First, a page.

"We've had a huge response," says Dodgson, who attributes the product's popularity to the fact that savers can have the reassurance of reducing their exposure to the euro without actually taking an exchange rate risk now by converting the cash.
Anyone who actually puts their money into Kroner now, or into any other currency, to escape the euro will bear the real risk of currency fluctuations. In the Investec account, you only have exposure to the other currency if the euro actually goes down.
Dodgson is quick to point out that Investec hasn't gotten into this business to scaremonger about the euro or profit from the single currency's difficulties.
"It was driven by customers at every level coming to us saying they're worried about the euro, they're worried about their money," she says. "Our house view is that the euro will not break up."
The Kroner product closes on October 14, but Dodgson expects to launch similar offerings again "if the demand is there".
Investec is doing other things to ensure "loyalty" from its fledgling depositor base, including sending every single customer a book as a Christmas present.
The past few years have also seen some of Investec's corporate and institutional depositors come back, as the investor community fell out of love with an Irish bank guarantee that was bigger than the Irish State.
Other recessionary boosts include the availability of lots of bank staff who've left their positions at struggling Irish institutions. Dodgson says Investec "isn't prejudiced" against potential employees who've worked for stricken banks, since "good people are good people".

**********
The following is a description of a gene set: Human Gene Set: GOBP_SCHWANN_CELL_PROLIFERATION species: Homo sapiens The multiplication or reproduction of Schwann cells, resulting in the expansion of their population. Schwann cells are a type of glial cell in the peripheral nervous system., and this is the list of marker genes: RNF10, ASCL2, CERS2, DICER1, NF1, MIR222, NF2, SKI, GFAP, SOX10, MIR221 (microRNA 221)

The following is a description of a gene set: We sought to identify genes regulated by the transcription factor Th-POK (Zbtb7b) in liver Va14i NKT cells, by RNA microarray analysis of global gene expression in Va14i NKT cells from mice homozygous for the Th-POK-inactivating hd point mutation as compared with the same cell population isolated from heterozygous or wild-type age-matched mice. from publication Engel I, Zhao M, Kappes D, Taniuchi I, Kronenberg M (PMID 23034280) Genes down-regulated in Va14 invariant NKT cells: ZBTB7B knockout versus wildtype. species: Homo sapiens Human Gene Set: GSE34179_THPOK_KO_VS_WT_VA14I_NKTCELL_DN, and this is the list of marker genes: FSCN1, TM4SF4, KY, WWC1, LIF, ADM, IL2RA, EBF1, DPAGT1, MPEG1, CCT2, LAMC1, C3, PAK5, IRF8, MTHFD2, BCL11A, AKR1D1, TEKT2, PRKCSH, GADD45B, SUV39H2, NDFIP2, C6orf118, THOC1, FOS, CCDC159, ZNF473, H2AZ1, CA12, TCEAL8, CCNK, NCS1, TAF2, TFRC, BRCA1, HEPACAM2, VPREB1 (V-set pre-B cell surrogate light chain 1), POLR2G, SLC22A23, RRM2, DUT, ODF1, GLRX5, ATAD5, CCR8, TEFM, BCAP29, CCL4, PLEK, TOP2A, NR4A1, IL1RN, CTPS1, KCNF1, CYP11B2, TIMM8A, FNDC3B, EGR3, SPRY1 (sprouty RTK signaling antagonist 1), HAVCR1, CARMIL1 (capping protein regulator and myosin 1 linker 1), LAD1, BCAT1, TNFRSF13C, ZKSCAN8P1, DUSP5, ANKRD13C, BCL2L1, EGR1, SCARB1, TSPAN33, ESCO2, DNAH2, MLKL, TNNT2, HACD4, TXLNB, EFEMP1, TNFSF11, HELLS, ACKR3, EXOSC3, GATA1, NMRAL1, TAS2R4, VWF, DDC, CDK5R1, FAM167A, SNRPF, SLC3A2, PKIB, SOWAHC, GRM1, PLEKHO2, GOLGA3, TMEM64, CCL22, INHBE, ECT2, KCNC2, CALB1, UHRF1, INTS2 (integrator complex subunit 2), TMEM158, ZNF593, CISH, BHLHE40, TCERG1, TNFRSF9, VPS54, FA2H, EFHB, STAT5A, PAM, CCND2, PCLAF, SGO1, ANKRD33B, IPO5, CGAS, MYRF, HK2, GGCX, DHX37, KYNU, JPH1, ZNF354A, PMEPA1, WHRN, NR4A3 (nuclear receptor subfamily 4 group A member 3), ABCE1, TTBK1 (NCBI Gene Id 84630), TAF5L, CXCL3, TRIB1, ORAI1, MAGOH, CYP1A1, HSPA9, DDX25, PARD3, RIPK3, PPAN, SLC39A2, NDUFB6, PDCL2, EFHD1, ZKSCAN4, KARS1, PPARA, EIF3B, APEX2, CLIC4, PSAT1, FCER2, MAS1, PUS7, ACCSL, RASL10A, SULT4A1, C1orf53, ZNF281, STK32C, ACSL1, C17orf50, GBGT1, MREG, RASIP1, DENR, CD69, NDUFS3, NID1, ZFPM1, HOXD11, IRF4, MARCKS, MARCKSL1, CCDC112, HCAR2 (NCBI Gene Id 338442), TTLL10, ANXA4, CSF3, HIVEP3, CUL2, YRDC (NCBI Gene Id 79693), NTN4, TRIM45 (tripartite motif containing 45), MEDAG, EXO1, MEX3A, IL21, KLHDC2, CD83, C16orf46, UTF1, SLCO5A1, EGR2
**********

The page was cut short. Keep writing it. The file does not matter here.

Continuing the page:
Those who end up in Investec will find themselves in a bank where bonus isn't a dirty word -- Investec is open about rewarding its employees' performance and has a policy of paying in the top quartile of its industry.
Pay cuts and pay freezes could easily have been pushed through the Irish units in recent years, but Investec's 110 staff escaped because the bank "looks after its staff" and values loyalty, Dodgson says.
For all its bullishness, Investec is remarkably coy on the numbers front. Dodgson says retail deposits have grown by "several multiples" since late 2008, but won't say how much they now total.
The only number she's willing to give up is that 60pc of the bank's (undisclosed) deposit base is now retail.
The reticence seems to be company policy, reflecting a 2008 decision by Investec's board to no longer release results by territory. The last detailed Irish figures are for the 2007/8 financial year, when pre-tax earnings grew 38pc to €33m.
As at March 31, 2008, deposits were just over €1bn, up 17pc year on year -- a not insignificant amount, but equally a drop in the ocean against the €175bn of Irish private sector deposits across the banks at the time.
It's this relatively small presence that fuels some of Dodgson's confidence in the future. While panic has driven Ireland's savings ratio to an artificial high, Investec reckons it's well positioned to survive a shift in that trend.
"We have a tiny percentage of the deposit market," says Dodgson. "We can still grow."